Fifth, Defendants object to the award of attorneys' fees for other unsuccessful claims. Defendants propose a ten percent reduction of the lodestar to reflect these claims on which Plaintiff was unsuccessful. Plaintiff prevailed both on an unreasonable search theory and an excessive force claim. The claims on which Plaintiff lost (or which Plaintiff dismissed) arose mostly out of the same nucleus of facts. While a ten percent reduction is too much, the Court agrees with Defendants that some reduction is warranted. A five percent reduction is appropriate in the circumstances of this case. Accordingly, the objection is ALLOWED IN PART AND DENIED IN PART.

Sixth, Defendants contend that Plaintiff's proposed hourly rates are excessive. Attorney Sinsheimer seeks a rate of $500 per hour. Defendants, for their part, propose a rate of $400 per hour for Attorney Sinsheimer, noting Judge Woodlock awarded him $350 per hour in 2011 for work performed in 2010. Defendants cite to that rate and adjust it upward to $400 per hour in light of inflation as well the additional experience Attorney Sinsheimer has gained in the last several years. In the Court's judgment, the City has it right, and the Court awards Attorney Sinsheimer $400 per hour. Several points bear mention. Plaintiff's reliance on Drumgold v. Callahan, 806 F.Supp.2d 428 (D. Mass. 2011), is misplaced; that case presented a significantly more complex and contentious set of issues arising over a vastly longer period of time. Plaintiff also cites to a case in another session of this Court in which a lawyer less experienced than Attorney Sinsheimer received $450 per hour. Rogers v. Cofield, 935 F.Supp.2d 351, 383 (D. Mass. 2013). Experience, however, is not the only factor in determining an appropriate hourly rate, and it was not the factor relied upon in that case.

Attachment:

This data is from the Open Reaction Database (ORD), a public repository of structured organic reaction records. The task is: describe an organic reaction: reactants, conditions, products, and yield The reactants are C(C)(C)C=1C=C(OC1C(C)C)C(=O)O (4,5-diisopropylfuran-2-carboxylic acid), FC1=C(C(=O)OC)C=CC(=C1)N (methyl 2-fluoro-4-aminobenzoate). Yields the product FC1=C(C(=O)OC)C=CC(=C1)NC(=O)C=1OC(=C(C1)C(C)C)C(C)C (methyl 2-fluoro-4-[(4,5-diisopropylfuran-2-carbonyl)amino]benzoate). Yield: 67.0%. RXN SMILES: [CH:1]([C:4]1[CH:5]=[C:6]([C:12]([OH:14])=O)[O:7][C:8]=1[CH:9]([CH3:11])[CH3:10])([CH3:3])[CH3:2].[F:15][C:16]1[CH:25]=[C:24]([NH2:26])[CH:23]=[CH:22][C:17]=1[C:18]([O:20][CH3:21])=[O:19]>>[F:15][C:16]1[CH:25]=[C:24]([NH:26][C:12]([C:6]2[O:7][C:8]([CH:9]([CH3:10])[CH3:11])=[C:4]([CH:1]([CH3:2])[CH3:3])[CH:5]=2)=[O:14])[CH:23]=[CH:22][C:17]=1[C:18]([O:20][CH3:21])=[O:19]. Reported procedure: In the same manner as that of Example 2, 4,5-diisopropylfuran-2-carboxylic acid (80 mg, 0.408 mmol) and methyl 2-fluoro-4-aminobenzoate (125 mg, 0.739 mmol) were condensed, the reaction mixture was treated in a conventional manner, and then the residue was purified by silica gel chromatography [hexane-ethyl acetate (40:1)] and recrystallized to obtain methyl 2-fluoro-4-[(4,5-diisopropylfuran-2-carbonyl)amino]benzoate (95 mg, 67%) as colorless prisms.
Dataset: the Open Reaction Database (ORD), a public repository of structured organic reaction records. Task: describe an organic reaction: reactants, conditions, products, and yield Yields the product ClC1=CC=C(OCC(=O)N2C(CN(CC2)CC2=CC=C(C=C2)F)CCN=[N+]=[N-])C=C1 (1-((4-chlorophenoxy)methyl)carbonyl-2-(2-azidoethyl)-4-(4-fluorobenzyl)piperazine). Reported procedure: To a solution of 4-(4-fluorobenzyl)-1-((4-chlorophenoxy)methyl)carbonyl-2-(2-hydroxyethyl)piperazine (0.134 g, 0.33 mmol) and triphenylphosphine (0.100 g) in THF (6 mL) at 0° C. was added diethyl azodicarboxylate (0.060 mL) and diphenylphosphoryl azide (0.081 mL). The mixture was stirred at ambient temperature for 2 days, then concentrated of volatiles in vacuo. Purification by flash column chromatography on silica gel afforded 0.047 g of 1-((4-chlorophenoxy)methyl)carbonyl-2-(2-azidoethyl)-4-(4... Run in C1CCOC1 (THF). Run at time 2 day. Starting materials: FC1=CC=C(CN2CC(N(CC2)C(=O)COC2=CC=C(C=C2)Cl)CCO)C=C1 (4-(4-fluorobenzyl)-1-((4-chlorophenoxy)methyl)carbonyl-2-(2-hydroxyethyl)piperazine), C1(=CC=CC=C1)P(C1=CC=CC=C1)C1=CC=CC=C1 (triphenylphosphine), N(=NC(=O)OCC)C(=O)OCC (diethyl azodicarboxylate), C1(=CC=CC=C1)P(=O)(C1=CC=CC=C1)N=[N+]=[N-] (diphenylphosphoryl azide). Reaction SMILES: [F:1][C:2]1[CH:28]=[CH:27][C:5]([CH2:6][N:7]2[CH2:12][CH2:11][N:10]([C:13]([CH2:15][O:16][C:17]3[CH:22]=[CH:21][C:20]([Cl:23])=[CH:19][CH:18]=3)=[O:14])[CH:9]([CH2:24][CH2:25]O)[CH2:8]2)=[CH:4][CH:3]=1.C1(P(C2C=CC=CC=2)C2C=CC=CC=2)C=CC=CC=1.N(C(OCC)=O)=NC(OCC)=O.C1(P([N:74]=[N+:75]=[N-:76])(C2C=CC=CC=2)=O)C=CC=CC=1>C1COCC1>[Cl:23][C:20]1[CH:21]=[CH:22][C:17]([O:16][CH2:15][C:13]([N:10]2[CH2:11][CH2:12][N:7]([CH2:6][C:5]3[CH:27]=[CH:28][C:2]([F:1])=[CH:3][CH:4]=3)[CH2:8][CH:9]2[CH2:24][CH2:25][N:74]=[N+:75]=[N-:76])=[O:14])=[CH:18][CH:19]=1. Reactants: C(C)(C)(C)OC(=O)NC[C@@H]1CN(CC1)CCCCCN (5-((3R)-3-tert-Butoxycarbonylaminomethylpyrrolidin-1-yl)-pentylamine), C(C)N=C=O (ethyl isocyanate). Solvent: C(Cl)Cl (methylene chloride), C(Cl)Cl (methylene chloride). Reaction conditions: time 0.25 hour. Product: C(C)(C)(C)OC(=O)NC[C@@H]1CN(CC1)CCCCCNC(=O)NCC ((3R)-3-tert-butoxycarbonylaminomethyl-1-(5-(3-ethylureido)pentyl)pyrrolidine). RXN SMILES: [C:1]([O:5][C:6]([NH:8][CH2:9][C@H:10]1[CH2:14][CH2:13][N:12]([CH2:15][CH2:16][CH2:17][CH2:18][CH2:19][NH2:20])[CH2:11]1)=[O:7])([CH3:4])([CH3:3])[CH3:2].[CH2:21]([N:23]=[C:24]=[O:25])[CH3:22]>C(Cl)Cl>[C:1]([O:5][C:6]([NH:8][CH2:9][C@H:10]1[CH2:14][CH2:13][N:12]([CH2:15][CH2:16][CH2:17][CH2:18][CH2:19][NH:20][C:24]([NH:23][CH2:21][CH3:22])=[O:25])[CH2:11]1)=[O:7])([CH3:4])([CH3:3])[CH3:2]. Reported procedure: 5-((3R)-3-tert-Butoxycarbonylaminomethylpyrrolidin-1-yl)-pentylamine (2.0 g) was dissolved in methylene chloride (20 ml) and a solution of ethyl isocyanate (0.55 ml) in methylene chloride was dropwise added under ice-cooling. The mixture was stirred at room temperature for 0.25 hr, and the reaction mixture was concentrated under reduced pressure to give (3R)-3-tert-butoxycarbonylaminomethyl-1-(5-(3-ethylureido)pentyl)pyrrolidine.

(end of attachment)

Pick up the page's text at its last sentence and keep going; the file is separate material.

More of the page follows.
Defendants also challenge the rates proposed for Attorney Thomas and Mr. Stoker. In his reply, however, Plaintiff agreed to Defendants' proposal that Attorney Thomas be compensated at $315 per hour, thereby resolving that objection. The Court has already resolved the objection regarding Mr. Stoker's rate. See page 1 supra.

Accordingly, Plaintiff's Application for Fees is DENIED INSOFAR as it seeks (a) compensation for more than 80.2 hours of Stoker's time at a rate of $90 per hour; (b) insofar as it seeks compensation for Attorney Sinsheimer's time at a rate other than $400 per hour; (c) insofar as it seeks compensation for Attorney Thomas's time at a rate in excess of $315 per hour; and (d) insofar as it requests more than 95% of the total hours sought in the Application multiplied by the applicable rate. In all other respects, the Motion is ALLOWED. Plaintiff shall recalculate the amount of the award in light of the foregoing and file a notice, within seven days of this Order, stating the amount of the request and whether Defendants ...